Trade groups come up with range of proposals

Industry bodies are putting emergency measures in place to help struggling firms survive the coronavirus crisis.

The Civil Engineering Contractors Association (CECA), the Construction Industry Training Board (CITB), the Federation of Master Builders (FMB) and the Construction Plant Competence Scheme (CPCS) are working together to assist firms hit by the outbreak.


The CITB is prioritising grant claims to pay the grants sooner to those firms struggling with cash flow problems.

A spokesperson said: “We understand that cash flow is an immediate issue for employers and have prioritised the processing of grant claims to pay them as early as possible.”

A claiming condition which requires firms to demonstrate that they have provided training over a 20-week period before they can receive grants is also being frozen by the CITB in light of the recent disruption.

The CITB said: ”We urge employers to check their Grant Online accounts for claims which need authorising, and to sign and return any paper Grant Claim forms issued as quickly as possible.”

The CPCS has advised employers to relax rules on accepting skills cards if they have expired from mid-March onwards until the virus outbreak has been brought under control.

The Construction Skills Certification Scheme has echoed the CPCS’ advice for employers and increased the grace period in which cards can be renewed from six to 12 months.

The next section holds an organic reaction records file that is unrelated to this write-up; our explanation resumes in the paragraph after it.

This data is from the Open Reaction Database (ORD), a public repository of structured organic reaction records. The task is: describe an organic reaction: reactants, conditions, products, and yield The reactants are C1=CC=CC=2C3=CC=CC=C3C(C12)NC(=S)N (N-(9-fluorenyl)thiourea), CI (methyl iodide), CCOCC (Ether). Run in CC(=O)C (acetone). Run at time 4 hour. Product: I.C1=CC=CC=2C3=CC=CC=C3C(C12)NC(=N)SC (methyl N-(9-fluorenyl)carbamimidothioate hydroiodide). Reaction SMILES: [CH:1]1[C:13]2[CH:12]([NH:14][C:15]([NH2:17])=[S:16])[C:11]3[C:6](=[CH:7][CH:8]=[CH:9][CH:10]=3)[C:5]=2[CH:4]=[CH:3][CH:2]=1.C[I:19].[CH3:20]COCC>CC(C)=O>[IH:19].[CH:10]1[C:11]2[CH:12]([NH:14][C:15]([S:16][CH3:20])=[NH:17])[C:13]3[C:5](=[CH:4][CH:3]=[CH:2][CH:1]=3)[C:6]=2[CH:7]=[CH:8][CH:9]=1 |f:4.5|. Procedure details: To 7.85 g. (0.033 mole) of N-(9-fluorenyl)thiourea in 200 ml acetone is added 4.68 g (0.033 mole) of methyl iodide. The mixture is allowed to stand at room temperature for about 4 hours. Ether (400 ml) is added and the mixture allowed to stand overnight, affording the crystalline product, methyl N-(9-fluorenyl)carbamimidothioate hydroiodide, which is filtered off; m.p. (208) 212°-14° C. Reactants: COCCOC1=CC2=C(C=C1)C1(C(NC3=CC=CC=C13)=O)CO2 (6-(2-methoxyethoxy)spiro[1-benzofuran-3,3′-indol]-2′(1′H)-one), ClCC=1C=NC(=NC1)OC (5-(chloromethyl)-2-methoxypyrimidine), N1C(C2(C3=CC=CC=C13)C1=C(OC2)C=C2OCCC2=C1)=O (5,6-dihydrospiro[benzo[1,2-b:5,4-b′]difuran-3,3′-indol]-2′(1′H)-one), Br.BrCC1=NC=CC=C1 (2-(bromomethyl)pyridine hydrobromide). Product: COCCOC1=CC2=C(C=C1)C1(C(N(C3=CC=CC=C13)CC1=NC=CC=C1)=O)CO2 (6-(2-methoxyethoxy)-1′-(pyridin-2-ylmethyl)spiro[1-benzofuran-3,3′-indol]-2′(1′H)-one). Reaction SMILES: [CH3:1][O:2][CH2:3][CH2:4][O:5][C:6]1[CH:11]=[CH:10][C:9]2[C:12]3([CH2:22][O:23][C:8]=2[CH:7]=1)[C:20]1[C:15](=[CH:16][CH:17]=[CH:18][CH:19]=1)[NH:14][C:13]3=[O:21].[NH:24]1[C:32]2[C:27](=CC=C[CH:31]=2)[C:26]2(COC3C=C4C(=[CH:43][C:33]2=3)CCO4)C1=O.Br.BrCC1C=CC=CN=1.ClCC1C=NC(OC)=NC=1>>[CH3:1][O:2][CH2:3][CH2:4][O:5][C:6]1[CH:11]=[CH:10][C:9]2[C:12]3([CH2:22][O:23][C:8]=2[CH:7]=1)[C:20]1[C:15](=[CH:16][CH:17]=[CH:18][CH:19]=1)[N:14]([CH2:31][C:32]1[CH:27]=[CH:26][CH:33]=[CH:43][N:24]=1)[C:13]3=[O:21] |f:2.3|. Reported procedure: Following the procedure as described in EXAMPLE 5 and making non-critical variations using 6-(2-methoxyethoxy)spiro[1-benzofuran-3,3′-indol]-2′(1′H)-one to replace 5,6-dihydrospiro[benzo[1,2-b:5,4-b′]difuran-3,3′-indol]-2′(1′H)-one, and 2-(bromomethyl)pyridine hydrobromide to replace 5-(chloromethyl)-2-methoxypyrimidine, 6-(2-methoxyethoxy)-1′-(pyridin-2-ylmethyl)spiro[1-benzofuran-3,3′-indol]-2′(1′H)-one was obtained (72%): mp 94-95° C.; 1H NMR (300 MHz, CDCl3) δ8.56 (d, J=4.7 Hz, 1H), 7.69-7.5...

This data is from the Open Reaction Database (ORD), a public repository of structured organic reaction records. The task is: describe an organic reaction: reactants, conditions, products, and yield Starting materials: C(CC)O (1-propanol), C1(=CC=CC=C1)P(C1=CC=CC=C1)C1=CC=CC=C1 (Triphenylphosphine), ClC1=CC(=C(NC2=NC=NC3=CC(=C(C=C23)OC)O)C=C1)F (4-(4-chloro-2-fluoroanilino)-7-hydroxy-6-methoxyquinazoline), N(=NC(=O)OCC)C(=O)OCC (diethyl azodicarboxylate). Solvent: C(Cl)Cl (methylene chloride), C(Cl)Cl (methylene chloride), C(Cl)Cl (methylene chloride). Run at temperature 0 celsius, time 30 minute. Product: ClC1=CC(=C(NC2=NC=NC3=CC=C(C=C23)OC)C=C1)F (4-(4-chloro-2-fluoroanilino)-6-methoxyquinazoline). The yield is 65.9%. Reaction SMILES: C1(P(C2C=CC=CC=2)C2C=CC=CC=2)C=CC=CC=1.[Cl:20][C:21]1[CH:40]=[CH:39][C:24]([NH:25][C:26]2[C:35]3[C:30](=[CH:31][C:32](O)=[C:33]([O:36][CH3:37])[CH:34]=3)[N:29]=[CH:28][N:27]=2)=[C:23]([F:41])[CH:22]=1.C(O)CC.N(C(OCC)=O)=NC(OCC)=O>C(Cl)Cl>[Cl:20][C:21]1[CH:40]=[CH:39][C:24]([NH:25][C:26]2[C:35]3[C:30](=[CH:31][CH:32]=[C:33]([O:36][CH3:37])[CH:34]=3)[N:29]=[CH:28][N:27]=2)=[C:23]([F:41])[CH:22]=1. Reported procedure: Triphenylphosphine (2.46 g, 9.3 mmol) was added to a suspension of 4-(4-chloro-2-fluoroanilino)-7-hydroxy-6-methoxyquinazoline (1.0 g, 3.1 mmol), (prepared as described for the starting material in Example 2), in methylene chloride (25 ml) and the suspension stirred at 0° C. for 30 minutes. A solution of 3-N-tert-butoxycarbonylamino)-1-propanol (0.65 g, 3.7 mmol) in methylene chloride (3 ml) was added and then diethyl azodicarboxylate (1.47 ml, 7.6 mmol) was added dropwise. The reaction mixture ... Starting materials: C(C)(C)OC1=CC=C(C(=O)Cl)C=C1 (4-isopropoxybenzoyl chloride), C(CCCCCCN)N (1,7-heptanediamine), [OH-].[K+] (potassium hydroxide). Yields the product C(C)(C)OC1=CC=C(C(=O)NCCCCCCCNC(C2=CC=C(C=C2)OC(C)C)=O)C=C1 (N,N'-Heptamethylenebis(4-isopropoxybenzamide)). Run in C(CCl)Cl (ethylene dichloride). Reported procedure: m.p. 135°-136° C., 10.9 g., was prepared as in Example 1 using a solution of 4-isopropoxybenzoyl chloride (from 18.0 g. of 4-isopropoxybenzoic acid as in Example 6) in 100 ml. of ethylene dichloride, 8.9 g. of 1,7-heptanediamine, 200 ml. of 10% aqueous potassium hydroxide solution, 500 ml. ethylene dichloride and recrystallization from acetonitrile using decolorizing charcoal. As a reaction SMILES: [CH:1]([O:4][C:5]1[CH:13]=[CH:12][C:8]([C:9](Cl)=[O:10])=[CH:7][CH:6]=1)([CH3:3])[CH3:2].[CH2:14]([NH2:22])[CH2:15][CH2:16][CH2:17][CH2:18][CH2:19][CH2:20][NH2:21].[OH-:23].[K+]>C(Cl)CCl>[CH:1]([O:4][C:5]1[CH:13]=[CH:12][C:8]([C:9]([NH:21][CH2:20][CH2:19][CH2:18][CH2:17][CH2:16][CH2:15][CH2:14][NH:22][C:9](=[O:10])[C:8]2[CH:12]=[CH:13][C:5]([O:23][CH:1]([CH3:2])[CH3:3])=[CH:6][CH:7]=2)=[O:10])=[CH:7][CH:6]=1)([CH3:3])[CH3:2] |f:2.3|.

The scheme says this will help card applicants unable to sit the test required to renew their cards due to the disruption.

Meanwhile the FMB has written to business secretary Alok Sharma asking for a three-month tax holiday for firms on VAT, PAYE and CIS payments, to delay the implementation of Reverse Charge VAT by one year, and to provide statutory sick pay for self-employed workers, who consitute 37% of the construction workforce. The latest coronavirus guidance from BEIS can be found here.

The FMB has also asked for chancellor Rishi Sunak’s £25,000 cash grant, which is currently only available to the retail and hospitality sector, to be provided for construction firms.

CECA boss Alasdair Reisner said the collaboration now needed between firms to survive the crisis “may contribute a lot to the way the industry conducts itself”.

He added: “The construction industry is not one that is known for collaborating. That has changed. You’ve got to work together.”